Sometimes you create beautiful projects, and they don't work. Then there are times you make something that has absolutely no right to work, but it does. This little project falls into the latter category.

I was experimenting with different power schemes for my Raspberry Pi to reduce its power consumption. I wanted to see how much less power was consumed if I powered the 3.3V rail with a switcher instead of the on-board linear regulator.

First I wanted to test whether it was possible to feed in 3.3V on the GPIO header with the linear regulator in place. I thought maybe the pass transistor in the regulator might just pinch off if there was a voltage on the output. This did not work at all, the Pi ended up in some hickup mode. Then I lifted a leg on the 3.3V regulator and tested the same thing, and this worked much better. Lifting the leg broke a corner of the chip's package though. When I soldered the leg back down, I found the Pi did not work anymore. I scoped the 3.3V rail and found it was not stable, the voltage would sag once the board tried to boot. Whether I killed the regulator electrically or mechanically I don't know, but it was dead.

So here I was with a dead Raspberry Pi. Any sane person would either have tossed the board and bought a new Pi, or replaced the regulator with an identical part, but I decided that was too easy. Since I had broken my board while testing what could be done to make it more efficient, I decided to replace the power wasting linear regulator with an efficient step down converter.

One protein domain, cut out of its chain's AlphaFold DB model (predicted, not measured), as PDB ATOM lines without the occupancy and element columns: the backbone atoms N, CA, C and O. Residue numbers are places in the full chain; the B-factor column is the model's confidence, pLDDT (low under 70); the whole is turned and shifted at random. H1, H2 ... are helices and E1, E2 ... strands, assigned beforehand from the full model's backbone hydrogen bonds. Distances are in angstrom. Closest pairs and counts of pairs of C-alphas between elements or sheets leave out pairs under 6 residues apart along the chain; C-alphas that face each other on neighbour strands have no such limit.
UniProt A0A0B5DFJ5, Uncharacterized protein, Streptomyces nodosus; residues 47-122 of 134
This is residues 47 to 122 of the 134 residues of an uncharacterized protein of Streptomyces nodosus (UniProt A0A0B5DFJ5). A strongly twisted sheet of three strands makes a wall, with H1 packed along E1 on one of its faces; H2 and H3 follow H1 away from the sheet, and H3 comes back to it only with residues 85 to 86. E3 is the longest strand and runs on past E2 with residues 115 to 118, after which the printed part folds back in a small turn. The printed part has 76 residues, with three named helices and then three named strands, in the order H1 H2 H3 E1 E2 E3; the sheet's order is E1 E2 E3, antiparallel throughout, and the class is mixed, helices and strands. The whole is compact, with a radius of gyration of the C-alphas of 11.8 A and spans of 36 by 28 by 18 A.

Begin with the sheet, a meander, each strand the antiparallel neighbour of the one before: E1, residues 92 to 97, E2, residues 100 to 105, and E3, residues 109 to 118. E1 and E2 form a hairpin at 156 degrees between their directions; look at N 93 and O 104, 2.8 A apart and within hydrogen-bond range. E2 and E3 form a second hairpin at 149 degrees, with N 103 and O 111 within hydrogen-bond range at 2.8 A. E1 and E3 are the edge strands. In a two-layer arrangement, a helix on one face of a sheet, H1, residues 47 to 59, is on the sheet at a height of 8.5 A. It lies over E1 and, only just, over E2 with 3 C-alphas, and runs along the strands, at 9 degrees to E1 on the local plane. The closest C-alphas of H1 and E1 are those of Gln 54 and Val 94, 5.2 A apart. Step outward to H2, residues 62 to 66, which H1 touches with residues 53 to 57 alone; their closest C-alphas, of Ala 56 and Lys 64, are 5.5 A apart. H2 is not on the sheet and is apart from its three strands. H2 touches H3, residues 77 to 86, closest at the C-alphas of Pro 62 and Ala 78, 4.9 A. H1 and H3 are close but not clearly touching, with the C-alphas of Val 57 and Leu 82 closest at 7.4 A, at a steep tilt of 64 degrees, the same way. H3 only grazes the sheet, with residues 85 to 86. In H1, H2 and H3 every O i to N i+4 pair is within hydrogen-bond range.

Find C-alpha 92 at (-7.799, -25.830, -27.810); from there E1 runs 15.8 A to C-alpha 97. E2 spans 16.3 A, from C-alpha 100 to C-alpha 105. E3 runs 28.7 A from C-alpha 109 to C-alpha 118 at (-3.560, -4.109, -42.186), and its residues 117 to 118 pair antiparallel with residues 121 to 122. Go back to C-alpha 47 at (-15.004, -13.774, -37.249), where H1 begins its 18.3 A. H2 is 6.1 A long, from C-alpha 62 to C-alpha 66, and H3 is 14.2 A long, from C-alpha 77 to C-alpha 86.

The problem is that a step down converter requires more external parts than a linear regulator, at the very least a fairly large inductor. I decided the best option was to build a little circuit board for my switcher that had the same footprint and roughly the same size as the original linear regulator chip. The result was decidedly not pretty.

As you can tell, I have an obsession with making things small, but this was pushing it. Part of the problem was that I only had access to small diameter lead-free solder, and that stuff is horrendous to work with. You need to apply way more heat and it still doesn't flow nearly as nicely as leaded solder. The bottom line is that in the process of cobbling this together, I cooked that poor little chip as I've never cooked one before, my PCB lost a pad, a corner of the chip broke off which caused a pin to become loose, and part of another pin broke clear off. I was fully prepared to throw the chip away and start over, but when I tested it by itself, it seemed to work!

So I put it on my Pi, and behold: it's back alive! My insanity paid off. :-)

In case anyone would like to be as insane as I am, here is the recipe:

  • One FT441, I used the variable output version, but using the fixed 3.3V version should make things much simpler since you don't need to add the resistors and compensation capacitor.

  • I followed the datasheet's schematic and used a 3.0uH inductor for L1, 10K for R1, 45.3K for R2, and 47pF for C2.

  • The inductor I used is a Taiyo Yuden NR6028T3R0N.

  • I did not add any input and output capacitors, but relied on those on the Pi. This seems to work!

Happy cobbling! :-)

This blog post was posted to Techie Brain Showers on Monday April 28th, 2014 at 9:53PM
 

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My name is Patrick Van Oosterwijck. Welcome to my spot on the web where I will hopefully regularly dump some of my brain content for the benefit of whomever may find it useful.

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